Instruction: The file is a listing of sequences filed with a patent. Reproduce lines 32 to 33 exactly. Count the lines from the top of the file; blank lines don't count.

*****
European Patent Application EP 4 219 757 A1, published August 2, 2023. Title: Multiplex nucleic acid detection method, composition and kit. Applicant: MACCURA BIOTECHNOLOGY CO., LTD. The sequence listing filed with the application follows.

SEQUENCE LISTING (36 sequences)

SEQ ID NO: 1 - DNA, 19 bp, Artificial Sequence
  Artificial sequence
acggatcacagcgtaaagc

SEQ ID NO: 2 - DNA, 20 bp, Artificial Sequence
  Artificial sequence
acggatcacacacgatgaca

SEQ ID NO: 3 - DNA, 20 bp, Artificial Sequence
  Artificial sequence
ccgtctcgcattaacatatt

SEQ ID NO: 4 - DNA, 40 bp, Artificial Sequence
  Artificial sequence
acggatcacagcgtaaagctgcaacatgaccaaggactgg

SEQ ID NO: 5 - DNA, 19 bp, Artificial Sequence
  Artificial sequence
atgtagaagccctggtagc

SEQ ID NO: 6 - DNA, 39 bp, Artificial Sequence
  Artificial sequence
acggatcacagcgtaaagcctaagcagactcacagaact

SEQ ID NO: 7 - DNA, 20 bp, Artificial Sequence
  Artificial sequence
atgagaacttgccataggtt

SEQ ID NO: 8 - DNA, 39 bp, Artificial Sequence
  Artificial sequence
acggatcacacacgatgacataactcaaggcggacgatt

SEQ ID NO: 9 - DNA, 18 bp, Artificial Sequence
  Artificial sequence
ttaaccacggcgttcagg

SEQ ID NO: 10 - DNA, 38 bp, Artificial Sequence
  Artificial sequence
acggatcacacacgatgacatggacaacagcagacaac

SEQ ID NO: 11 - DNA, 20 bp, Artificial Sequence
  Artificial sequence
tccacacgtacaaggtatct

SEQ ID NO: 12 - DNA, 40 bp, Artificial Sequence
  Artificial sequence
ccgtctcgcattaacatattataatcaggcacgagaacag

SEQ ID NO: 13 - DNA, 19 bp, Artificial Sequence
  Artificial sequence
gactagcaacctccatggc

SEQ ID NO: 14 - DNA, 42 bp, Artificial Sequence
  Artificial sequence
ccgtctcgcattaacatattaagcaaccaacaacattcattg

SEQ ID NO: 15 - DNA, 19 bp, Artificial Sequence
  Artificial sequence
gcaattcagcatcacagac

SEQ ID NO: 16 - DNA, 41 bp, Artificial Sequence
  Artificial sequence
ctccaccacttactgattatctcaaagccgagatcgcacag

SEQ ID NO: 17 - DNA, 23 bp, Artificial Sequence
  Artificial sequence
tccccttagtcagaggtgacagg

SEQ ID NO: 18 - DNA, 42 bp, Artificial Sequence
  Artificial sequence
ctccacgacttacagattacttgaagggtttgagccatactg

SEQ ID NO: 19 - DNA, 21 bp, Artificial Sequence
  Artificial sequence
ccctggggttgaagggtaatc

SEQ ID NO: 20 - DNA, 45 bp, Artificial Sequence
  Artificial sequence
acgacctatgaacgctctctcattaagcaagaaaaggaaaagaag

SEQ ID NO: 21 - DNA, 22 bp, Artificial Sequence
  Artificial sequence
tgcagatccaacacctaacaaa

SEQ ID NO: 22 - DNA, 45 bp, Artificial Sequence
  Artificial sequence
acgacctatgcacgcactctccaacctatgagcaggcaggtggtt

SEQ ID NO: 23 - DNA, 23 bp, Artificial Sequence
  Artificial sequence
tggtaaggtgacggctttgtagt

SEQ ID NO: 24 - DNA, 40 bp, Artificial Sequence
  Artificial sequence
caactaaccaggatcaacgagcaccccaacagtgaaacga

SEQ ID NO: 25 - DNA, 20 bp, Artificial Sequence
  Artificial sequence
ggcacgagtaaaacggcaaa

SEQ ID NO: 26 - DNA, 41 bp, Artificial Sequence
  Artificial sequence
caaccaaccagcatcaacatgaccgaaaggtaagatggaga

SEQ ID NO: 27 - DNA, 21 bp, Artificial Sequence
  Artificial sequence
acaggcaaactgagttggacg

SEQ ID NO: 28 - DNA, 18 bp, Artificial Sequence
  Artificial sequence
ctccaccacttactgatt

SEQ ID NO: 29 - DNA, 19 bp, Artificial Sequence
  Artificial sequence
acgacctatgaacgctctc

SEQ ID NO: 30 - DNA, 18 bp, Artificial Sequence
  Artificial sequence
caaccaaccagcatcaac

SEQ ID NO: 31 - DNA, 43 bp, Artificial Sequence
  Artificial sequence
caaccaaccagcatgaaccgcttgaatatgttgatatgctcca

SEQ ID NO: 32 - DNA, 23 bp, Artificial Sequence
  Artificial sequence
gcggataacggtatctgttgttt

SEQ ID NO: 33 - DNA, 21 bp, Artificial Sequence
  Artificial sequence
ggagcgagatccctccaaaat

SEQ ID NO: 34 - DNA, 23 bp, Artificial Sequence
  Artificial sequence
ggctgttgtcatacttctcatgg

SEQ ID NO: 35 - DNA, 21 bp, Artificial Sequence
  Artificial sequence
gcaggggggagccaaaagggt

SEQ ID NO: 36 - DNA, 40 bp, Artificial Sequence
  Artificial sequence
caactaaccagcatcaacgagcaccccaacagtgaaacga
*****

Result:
acggatcacacacgatgacatggacaacagcagacaac

SEQ ID NO: 11 - DNA, 20 bp, Artificial Sequence